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Supreme Court to Hear Case from Christian Mail Carrier Scheduled to Work Sundays Despite Accommodation Request

Gerald Groff, an Evangelical Christian from Pennsylvania, claims USPS discriminated against him

The United States Supreme Court will consider the regulations regarding religious accommodation requests in the workplace as part of an appeal filed by a Christian mail carrier.

Groff, a former Lancaster County, Pennsylvania postal worker for USPS since 2012, is an Evangelical Christian who observes the Sunday Sabbath. 

In 2015, Groff and other workers were bound by a collective-bargaining agreement to work on Sundays after USPS entered into a contract with Amazon.

Groff requested special accommodations because of his religion. While the USPS initially honored the requests, it reversed its position and began scheduling Groff to work on Sundays. He was required by his supervisor to find a replacement worker to cover his Sunday shifts. Groff repeatedly failed to do so and missed more than 24 shifts.

When Groff realized he was about to be fired in 2019, he resigned and sued the federal government. Groff claimed he has been a victim of discrimination and that the postal service failed to accommodate him appropriately.

U.S. District Judge Jeffrey L. Schmehl ruled that USPS could require employees to work on Sundays because it was an important day for business and that Groff had not proven he had been treated differently than any other employee.

Schmehl’s ruling was affirmed by another appointee of President Barack Obama, U.S. Circuit Judge Patty Schwartz, who wrote in her 2022 ruling that accommodating Groff’s request would create undue hardship for USPS.

“Exempting Groff from working on Sundays caused more than a de minimis cost on USPS because it actually imposed on his coworkers, disrupted the workplace and workflow, and diminished employee morale,” she wrote. She was joined by Circuit Judge Julio Fuentes.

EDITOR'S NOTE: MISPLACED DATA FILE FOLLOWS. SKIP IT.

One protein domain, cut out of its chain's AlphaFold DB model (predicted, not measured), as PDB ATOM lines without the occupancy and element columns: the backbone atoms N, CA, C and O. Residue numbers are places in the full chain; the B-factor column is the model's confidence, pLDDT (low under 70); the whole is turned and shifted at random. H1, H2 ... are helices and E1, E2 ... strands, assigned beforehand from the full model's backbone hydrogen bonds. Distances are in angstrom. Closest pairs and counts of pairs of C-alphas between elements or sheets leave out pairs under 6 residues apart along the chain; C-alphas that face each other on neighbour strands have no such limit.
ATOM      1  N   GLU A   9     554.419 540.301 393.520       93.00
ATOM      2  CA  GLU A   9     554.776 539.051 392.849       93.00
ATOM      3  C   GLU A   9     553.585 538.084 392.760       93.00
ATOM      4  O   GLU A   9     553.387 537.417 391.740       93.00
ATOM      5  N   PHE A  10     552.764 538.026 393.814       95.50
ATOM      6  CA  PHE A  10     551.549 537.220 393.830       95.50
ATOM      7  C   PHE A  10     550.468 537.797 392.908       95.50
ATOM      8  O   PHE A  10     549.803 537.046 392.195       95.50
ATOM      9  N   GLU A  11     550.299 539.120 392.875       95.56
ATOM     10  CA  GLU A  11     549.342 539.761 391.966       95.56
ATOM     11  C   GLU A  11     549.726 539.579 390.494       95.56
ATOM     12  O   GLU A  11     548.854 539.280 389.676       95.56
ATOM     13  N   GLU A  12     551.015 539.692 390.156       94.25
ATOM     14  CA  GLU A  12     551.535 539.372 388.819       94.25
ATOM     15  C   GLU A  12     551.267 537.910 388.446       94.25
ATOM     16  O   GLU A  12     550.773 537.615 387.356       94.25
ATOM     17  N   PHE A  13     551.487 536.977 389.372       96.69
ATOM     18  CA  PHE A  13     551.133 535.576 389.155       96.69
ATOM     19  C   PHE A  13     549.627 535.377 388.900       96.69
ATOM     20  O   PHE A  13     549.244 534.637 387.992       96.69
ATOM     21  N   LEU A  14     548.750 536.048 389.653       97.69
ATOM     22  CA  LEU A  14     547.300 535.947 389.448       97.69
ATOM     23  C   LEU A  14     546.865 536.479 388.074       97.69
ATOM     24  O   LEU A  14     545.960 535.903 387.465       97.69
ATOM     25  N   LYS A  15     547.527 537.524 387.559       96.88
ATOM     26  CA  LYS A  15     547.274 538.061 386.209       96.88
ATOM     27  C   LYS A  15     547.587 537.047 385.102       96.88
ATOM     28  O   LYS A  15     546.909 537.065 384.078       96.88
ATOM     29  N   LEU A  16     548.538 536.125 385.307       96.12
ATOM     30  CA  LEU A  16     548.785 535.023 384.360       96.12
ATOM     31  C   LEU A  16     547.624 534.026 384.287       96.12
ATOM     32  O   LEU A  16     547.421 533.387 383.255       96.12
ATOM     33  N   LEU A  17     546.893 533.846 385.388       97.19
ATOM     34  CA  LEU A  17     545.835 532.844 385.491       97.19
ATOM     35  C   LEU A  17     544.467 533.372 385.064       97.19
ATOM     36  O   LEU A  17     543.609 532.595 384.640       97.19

From the boardroom to the breakroom, there’s growing intolerance and hostility toward religion. People of faith are often put in the untenable position of choosing between their work or their beliefs,” said First Liberty Institutewhich represents Groff. 

“The law states that employers are obligated to provide reasonable accommodations for religious exercise, if it can be accomplished without causing undue hardship on the business, such as simply rearranging a shift schedule to avoid scheduling a Sabbath observer,” the organization states. “When companies and government employers cave to cancel culture and anti-religious bias, religious Americans are often reduced to second-class citizens, as just about any other right trumps religious liberty.”

The Supreme Court currently has a 6-3 conservative majority, prompting speculation that the court will rule in Groff’s favor. Reuters has also speculated that “a ruling favoring Groff could make it harder for businesses to deny a variety of religious accommodations to employees.”

“The whole point of religious accommodation is you have to make special or favored arrangements in order to have an inclusive workforce,” said Alan Reinach, an attorney for Groff, per the outlet. 

“A day off is not the special privilege of the religious,” the American Postal Workers Union said in a brief submitted to the court. “Days off, especially on the weekend, are when parents can spend the day with children who are otherwise in school, when people can spend time on the other necessities of life, when the community enjoys a common day of rest for churchgoers and the nonreligious alike.”

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